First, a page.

The following books were written by faculty and emeritus faculty. They are organized by year and listed alphabetically by the faculty member's last name.
Published in 2019
Ruha Benjamin, African American Studies, “Captivating Technology: Race, Carceral Technoscience, and Liberatory Imagination in Everyday Life”
Carles Boix, Politics and Public Affairs, “Democratic Capitalism at the Crossroads: Technological Change and the Future of Politics”
Anne Cheng, English and American Studies, “Ornamentalism”
Chih-p’ing Chou, East Asian Studies, “Eyes on China: An Intermediate-Advanced Reader of Modern Chinese”
Jo Dunkley, Physics and Astrophysical Sciences, “Our Universe: An Astronomer’s Guide”
Yaacob Dweck, History, “Dissident Rabbi: The Life of Jacob Sasportas”
Harry Frankfurt, Philosophy, “The Reasons of Love”
Paul Frymer, Politics, “Building an American Empire: The Era of Territorial and Political Expansion”
Tod Hamilton, Sociology, “Immigration and the Remaking of Black America”
William Chester Jordan, History, “The Apple of His Eye: Converts from Islam in the Reign of Louis IX”
Kevin M. Kruse and Julian E. Zelizer, History, “Fault Lines: A History of the United States Since 1974”
Yiyun Li, Creative Writing, “Where Reasons End: A Novel”
Michael Oppenheimer, Geosciences and International Affairs, “Discerning Experts: The Practices of Scientific Assessment for Environmental Policy”
Imani Perry, African American Studies, “Breathe: A Letter to my Sons”
Markus Prior, Politics and Public Affairs, “Hooked: How Politics Captures People’s Interest”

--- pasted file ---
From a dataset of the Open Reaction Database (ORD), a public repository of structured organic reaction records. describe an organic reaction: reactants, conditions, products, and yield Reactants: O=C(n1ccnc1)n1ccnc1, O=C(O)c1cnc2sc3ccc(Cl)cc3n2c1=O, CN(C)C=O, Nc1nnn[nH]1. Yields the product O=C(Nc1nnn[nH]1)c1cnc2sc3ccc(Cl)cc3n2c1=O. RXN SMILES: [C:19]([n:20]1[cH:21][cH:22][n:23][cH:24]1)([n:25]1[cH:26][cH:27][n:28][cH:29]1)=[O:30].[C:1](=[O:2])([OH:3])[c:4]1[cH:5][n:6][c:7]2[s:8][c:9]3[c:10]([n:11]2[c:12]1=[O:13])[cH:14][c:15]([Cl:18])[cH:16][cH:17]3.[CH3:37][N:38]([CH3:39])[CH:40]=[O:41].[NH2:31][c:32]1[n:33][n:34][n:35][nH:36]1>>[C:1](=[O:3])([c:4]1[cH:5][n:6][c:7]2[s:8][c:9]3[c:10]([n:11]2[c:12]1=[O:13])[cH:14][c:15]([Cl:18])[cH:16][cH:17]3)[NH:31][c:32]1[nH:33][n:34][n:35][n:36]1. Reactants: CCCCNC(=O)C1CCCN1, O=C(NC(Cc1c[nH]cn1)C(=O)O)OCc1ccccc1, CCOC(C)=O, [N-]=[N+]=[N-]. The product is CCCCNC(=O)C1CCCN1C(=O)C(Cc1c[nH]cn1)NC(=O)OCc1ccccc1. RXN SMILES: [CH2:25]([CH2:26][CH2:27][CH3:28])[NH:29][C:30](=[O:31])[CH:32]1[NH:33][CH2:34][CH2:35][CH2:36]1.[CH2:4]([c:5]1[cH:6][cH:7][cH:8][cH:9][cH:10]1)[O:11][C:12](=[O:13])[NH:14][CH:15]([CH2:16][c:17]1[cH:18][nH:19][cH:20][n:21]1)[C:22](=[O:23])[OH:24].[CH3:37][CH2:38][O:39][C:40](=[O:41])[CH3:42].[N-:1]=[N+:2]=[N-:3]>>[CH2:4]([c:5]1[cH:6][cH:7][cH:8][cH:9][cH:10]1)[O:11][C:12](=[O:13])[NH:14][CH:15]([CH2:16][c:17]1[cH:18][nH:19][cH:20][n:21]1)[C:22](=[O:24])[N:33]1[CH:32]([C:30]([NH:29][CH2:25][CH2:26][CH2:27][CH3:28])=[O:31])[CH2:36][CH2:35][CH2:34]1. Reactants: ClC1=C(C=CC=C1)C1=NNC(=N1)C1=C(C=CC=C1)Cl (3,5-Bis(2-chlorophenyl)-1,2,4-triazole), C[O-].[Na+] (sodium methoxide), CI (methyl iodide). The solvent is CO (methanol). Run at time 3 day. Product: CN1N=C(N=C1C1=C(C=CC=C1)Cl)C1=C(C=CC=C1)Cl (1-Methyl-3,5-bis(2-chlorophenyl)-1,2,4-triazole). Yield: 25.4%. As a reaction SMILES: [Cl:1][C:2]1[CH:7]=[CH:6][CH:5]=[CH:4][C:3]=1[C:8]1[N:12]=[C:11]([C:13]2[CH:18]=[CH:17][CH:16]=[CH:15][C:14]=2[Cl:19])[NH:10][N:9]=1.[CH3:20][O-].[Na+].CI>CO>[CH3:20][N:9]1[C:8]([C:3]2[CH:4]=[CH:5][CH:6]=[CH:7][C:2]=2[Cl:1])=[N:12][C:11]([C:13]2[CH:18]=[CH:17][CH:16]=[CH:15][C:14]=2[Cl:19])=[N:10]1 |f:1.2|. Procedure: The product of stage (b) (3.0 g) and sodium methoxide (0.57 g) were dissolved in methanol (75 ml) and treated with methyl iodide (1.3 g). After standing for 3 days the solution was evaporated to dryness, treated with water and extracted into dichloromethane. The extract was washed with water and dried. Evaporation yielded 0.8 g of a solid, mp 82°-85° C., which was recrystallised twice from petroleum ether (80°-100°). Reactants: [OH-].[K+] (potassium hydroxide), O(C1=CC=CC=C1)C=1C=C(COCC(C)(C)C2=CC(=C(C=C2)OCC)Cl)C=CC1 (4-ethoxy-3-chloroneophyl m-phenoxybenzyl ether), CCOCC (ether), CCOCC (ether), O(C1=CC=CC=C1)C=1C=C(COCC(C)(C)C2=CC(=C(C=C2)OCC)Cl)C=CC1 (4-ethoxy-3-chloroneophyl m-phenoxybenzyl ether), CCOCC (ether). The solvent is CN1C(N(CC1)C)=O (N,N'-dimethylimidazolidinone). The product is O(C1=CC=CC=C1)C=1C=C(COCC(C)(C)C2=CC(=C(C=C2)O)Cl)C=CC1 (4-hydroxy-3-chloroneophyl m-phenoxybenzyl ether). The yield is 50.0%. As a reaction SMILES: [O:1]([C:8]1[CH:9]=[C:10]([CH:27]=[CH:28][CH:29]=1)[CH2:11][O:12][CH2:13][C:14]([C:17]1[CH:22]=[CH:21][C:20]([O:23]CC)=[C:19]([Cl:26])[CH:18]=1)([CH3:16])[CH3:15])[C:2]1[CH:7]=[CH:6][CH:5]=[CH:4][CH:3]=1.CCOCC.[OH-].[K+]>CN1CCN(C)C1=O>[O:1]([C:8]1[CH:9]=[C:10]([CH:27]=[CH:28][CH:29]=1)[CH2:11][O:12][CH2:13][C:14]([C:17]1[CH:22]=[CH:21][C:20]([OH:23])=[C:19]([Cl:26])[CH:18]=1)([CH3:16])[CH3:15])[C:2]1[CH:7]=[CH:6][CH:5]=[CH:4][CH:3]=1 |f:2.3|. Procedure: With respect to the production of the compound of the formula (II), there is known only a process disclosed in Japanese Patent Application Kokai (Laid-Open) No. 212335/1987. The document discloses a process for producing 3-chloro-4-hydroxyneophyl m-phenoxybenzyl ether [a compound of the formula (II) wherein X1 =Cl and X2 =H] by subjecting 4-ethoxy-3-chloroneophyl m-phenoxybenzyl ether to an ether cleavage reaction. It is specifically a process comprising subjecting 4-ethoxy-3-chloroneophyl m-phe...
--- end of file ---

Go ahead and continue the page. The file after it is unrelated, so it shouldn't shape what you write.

Laurence Ralph, Anthropology, “Torture Letters: Reckoning with Police Violence”
Ken Steiglitz, Computer Science, “The Discrete Charm of the Machine: Why the World Became Digital”
Keeanga-Yamahtta Taylor, African American Studies, “Race for Profit: How Banks and the Real Estate Industry Undermined Black Homeownership”
Frederick Wherry, Sociology, “Credit Where It's Due: Rethinking Financial Citizenship”
Published in 2018
Alan Blinder, Economics and Public Affairs, “Advice and Dissent: Why America Suffers When Economics & Politics Collide”
David Cannadine, History, “The Country House Past, Present, Future: Great Houses of The British Isles”
Stanley Corngold, German and Comparative Literature, “Walter Kaufmann: Philosopher, Humanist, Heretic”
Marc Fleurbaey, Economics, Humanistic Studies and Public Affairs, “A Manifesto for Social Progress: Ideas for a Better Society”
Eddie Glaude, Religion, “An Uncommon Faith: A Pragmatic Approach to the Study of African American Religion”
Robert Gunning, Mathematics, “An Introduction to Analysis”
Andrew James Hamilton, Art and Archaeology, “Scale of the Incas”
Hendrik Hartog, History, “The Trouble with Minna”
Kosuke Imai, Politics, “Quantitative Social Science”
Claudia L. Johnson, English Literature, “The Beautifull Cassandra: A Novel in Twelve Chapters”
Brian W. Kernighan, Computer Science, “Millions, Billions, Zillions: Defending Yourself in a World of Too Many Numbers”
Erika Lorraine Milam, History, “Creatures of Cain: The Hunt for Human Nature in Cold War America”
Imani Perry, African American Studies, “May We Forever Stand: A History of the Black National Anthem”
Daniel T. Rodgers, History, “As a City on a Hill: The Story of America’s Most Famous Lay Sermon”
Jacob N. Shapiro, Politics and International Affairs, "Small Wars, Big Data: The Information Revolution in Modern Conflict"
Tracy K. Smith, Creative Writing, “Wade in the Water: Poems”
Sean Wilentz, American History, “No Property In Man: Slavery and Antislavery at the Nation’s Founding”
Robert Wuthnow, Sociology, “The Left Behind: Decline and Rage in Rural America”
Keren Yarhi-Milo, Politics and International Affairs, “Who Fights for Reputation: The Psychology of Leaders in International Conflict”
Muhammad Qasim Zaman, Near Eastern Studies, “Islam in Pakistan: A History”
Julian Zelizer, History and Public Affairs, “The Presidency of Barack Obama”
Published in 2017
Christopher Achen, Politics, “The Taiwan Voter” and “Democracy for Realists: Why Elections Do Not Produce Responsive Government”